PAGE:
dagger beach

Sometimes a new album sounds terrible to me on first listen, then I rediscover it down the road and it becomes one of my favorite albums of all time. I thought OK Computer was a disaster the first time I heard it. Veckatimest was a “cold, directionless sprawling mess.” Dude… Other times an album will completely blow me away from the first listen. I get so excited I want to tell all of my friends; I want to write about it. It’s on non-stop repeat in my car, and then a month or two later I’m like, “Yeahhhh, those guys are cool. Kinda sick of that one, actually.” Flavor-of-the-month status. Dagger Beach, the latest by John Vanderslice, falls into neither category.  It’s compelling right out the gate, yet there are enough eccentric twists and turns; there are enough unexpected and welcome surprises, that I’m certain that this one is a keeper and will be remembered as a career-defining moment.

Vanderslice — San Francisco indie rock veteran, owner of the analog jewel that is Tiny Telephone recording studio, booster of the local music scene, and all around super nice guy — has been making what I would describe as “thinking man’s indie rock” for as long as I’ve been involved in the SF music scene. My old band in the late ‘90s played a few gigs with MK Ultra, Vanderslice’s previous band before he started his solo career. Looking back now, he was so far ahead of the game. While we were making “alternative rock”, he was doing something way beyond that. His lyrics were intelligent and literary; someone told me he used to send his lyrics to one of his old college professors for review (don’t know if that was just a rumor). Even back then, Vanderslice’s sound was highly developed and not dissimilar to his solo albums. That’s not to say that he hasn’t progressed over the years, Dagger Beach is a clear indication of that, but I have the feeling he doesn’t cringe nearly as hard listening to MK Ultra as I do when I hear stuff I did nearly twenty years ago.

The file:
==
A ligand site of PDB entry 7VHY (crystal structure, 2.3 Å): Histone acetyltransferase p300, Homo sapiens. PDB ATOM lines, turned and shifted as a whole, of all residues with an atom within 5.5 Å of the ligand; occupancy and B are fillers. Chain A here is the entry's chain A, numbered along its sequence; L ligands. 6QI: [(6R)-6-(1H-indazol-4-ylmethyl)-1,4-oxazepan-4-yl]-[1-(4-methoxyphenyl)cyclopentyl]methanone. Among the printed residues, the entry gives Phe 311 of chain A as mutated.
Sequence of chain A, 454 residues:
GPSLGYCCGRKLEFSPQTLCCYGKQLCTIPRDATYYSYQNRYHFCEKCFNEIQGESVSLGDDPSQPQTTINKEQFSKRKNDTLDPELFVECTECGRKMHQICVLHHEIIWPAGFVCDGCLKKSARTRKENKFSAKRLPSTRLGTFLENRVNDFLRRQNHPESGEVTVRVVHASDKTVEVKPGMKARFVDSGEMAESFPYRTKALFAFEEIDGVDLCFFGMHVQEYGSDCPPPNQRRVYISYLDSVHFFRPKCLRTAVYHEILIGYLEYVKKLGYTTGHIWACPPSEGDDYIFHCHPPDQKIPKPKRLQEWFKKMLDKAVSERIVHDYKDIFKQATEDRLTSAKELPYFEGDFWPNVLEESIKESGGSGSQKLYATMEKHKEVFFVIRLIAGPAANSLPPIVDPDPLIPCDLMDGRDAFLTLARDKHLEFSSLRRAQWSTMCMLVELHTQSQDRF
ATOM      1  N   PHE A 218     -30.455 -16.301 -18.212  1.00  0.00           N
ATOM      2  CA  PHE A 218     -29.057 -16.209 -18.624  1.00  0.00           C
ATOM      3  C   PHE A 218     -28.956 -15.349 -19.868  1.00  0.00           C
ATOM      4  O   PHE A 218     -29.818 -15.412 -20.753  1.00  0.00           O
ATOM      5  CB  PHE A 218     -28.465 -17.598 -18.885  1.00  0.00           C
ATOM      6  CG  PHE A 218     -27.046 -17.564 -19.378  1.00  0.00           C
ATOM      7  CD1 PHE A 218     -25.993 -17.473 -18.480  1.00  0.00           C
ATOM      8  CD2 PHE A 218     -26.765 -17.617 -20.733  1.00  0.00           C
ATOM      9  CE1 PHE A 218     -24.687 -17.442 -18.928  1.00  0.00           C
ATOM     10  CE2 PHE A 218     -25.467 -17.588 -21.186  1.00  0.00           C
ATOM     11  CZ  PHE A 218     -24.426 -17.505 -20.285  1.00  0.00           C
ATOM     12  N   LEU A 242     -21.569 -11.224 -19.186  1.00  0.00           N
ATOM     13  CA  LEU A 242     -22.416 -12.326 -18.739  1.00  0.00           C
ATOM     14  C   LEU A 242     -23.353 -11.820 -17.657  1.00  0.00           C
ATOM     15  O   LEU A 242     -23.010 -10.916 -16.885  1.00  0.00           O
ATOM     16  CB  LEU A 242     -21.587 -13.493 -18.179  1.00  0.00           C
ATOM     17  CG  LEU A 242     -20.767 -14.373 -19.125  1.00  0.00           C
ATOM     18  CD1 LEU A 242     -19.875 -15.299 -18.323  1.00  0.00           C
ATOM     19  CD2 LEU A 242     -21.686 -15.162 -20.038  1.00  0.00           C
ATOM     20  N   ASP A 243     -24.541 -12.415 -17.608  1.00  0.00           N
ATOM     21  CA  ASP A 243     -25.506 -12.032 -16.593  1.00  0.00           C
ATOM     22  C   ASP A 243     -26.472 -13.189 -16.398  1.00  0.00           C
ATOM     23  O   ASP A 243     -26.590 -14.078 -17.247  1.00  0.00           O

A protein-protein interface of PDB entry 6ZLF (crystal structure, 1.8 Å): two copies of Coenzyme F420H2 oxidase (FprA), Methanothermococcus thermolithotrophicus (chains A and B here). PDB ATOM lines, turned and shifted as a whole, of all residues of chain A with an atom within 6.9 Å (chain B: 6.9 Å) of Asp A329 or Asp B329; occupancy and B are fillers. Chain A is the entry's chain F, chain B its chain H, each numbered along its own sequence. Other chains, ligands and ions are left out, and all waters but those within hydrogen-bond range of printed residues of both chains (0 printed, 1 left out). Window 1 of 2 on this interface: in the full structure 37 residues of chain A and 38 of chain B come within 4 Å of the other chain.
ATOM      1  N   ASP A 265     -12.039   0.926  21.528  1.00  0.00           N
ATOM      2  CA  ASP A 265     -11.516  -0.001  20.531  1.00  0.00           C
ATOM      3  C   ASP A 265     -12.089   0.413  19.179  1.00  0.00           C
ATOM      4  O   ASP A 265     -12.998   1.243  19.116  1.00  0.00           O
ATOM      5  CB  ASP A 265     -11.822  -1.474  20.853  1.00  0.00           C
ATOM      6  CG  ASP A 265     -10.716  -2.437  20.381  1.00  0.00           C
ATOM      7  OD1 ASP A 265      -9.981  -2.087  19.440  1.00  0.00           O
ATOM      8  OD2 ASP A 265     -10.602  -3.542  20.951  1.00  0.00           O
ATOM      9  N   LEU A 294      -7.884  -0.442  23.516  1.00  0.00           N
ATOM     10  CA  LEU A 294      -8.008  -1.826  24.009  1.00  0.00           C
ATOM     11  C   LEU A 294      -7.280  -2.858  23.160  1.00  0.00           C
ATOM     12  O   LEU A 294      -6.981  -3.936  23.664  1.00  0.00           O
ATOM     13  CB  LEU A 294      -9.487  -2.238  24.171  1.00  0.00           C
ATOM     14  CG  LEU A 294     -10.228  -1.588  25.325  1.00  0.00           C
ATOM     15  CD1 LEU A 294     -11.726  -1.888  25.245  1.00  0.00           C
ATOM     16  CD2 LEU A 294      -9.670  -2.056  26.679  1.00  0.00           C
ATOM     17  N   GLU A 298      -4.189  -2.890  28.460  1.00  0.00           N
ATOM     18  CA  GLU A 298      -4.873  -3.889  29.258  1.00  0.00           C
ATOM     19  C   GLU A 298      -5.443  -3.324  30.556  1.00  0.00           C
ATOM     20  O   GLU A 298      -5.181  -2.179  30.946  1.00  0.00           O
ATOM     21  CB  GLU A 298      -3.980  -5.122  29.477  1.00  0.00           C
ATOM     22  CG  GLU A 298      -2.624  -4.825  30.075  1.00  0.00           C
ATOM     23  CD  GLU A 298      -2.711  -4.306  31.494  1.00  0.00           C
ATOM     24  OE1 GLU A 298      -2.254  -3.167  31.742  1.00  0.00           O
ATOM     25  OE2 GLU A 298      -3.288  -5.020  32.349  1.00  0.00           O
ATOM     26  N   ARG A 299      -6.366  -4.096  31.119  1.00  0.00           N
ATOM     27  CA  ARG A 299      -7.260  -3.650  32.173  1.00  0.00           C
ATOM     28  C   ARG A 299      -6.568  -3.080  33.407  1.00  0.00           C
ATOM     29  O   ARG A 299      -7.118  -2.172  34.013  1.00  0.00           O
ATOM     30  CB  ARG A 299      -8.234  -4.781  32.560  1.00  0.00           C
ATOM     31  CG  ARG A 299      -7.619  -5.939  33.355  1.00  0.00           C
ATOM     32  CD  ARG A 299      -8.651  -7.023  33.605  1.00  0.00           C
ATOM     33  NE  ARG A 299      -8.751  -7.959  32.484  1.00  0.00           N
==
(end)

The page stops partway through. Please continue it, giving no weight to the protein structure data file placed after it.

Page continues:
There is a feeling of connectedness and intimacy on Dagger Beach. “Raw Wood”, the opening track, pulls me right in and keeps me there. The song has openness to it, an almost jazz-like feel. Drummer Jason Slota adds so much to the vibe. On “How the West Was One”, Vanderslice’s ability to fuse nasty electronic noises and shapes, drums manipulated to sound like a drum machine, and distorted acoustic guitar, and galvanize it all into something organic and pretty sets him apart, not only a studio wizard, but as a compelling song arranger.

Dagger Beach was recorded at Tiny Telephone on 2″ analog tape without the use of computers. The vinyl release will be issued as a QRP 200g audiophile limited pressing.

Vanderslice is currently on the road, embarking upon an unusual tour of peoples living rooms. Literally. Like, he’s playing in people’s houses. It’s a pretty savvy move. I suspect the few that are able to attend one of these Living Room Show sets will be in for a rare and intimate experience.

Show dates:
Wed Jun 12, 2013 – Salem, OR
Thu Jun 13, 2013 – Portland, OR – 15 tickets left
Fri Jun 14, 2013 – Portland, OR (sold out)
Sat Jun 15, 2013 – Seattle, WA (sold out)
Sun Jun 16, 2013 – Seattle, WA (sold out)
Tue Jun 18, 2013 – Medford, OR
Thu Jun 20, 2013 – San Francisco, CA (sold out)
Fri Jun 21, 2013 – San Francisco, CA (sold out)


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